Despite rupturing his Achilles at his pro day, Washington cornerback Sidney Jones insists that he’s still the best corner in the 2017 NFL Draft. The Philadelphia Eagles must believe, selecting Jones with the 43rd overall pick.
The first-team-All Pac 12 cornerback finished his three-year career in Seattle with 145 tackles, 21 passes defensed, 8.5 tackles for loss, eight interceptions, six forced fumbles and two touchdowns. He now looks to follow in the footsteps of his friend and former teammate Marcus Peters, of whom he is frequently compared, and turn that college success into a productive NFL career.
Saying Jones believes he’ll bounce back from injury would be an understatement.
“I’m the best corner in the draft, plain and simple,” Jones told USA Today Sports. “I will be playing this season. If you take me, I’m a good investment for your team. A great investment.”
Jones’ tape backs that up as well. Had he not suffered the Achilles injury, the cornerback could’ve been the first player at his position to come off the board on Thursday.
Why did the Eagles pick Jones?
There’s a lot to like about the former Huskies defensive back, who plays a lot like Peters.
Jones has the size and competitiveness, plus the physicality and ability to mentally process what it takes to become a superstar cornerback in the NFL. He’s a game-changer with the potential to become the best at his position in this year’s draft class if he can recover from injury.
In fact, if not for his injury, there’s likely no way Eagles is able to grab him in the second round. He was considered a first-round lock. He insists he’ll be running by June and playing by September, which is a bold statement, considering the typical recovery process for Achilles injuries.
But as people have learned with Jones, the cornerback does whatever it takes to get the job done.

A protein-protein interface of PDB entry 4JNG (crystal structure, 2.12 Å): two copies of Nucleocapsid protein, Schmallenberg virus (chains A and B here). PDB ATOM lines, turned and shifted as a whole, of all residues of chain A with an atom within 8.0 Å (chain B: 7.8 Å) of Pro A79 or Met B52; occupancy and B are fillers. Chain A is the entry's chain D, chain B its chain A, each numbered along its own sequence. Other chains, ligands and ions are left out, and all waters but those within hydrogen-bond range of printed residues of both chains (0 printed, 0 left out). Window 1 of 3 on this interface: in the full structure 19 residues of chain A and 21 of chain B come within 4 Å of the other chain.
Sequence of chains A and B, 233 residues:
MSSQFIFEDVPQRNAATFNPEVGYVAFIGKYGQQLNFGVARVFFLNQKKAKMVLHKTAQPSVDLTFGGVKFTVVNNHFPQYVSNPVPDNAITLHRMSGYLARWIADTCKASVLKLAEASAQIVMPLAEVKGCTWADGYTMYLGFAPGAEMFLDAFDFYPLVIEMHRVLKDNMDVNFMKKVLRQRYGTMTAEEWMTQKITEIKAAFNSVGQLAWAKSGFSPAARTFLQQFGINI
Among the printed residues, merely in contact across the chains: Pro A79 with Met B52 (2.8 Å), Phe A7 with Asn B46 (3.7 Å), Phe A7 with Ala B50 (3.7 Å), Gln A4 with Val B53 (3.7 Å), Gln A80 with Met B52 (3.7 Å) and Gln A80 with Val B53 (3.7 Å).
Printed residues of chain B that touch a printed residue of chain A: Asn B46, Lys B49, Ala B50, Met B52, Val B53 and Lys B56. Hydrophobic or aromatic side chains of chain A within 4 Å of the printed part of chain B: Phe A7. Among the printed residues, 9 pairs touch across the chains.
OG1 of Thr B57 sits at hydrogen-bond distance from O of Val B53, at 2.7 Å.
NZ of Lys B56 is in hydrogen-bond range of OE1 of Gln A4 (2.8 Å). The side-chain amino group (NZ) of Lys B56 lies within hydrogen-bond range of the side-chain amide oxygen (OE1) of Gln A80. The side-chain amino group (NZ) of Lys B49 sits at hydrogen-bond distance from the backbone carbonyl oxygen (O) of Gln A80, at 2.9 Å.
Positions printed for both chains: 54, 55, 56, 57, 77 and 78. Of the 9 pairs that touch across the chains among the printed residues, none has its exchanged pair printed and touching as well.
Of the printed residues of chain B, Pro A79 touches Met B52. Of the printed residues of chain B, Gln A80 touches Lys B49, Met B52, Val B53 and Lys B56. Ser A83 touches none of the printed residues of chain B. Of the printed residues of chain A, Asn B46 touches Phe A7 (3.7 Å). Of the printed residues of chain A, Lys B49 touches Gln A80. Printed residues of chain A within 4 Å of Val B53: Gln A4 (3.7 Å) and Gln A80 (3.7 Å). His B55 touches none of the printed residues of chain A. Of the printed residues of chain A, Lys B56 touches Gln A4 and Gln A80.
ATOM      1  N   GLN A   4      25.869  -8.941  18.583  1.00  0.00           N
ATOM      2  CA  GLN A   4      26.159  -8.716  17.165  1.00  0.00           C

Jones is ultra-physical, whether it’s jamming receivers at the line of scrimmage or undercutting routes to make a play on the ball. Jones is a gambler, which can result in game-changing plays when things go right. Jones got a hand on 21.3 percent of passes thrown in his direction in 2015 and, per Pro Football Focus, didn’t allow a single touchdown reception last season. His ball-hawking tendencies clearly instilled fear in opposing offensive coordinators and quarterbacks — he was targeted just 48 times in 2016.
While Jones’ ball-hawking and instincts flash on tape, it’s his ability to mirror and anticipate routes, coupled with his technically sound footwork, that separate Jones from the rest. He has fantastic recovery speed, balance and discipline, an abundance of traits that can distinguish good players from great ones.
Are there any knocks on Jones?
A ruptured Achilles is one of the more difficult injuries to come back from, and the recovery timetable is often long. Even though Jones has made it clear he intends on playing in 2017, there’s definitely a good chance he won’t see the field in the upcoming season. Durability concerns will likely hound Jones, especially given his relatively slight frame (6’1, 186 pounds).
Injury aside, Jones’ gambling play style has definite pros and cons. Gamblers who make plays — like Peters, for example — are praised for those plays, but there’s always the flip side. Look at Peters, who had eight interceptions and two defensive touchdowns in his rookie season in Kansas City. But he was also beaten for 939 receiving yards and eight touchdowns that season.
If Jones can recover from injury, however, he could become one of the league’s best at his position.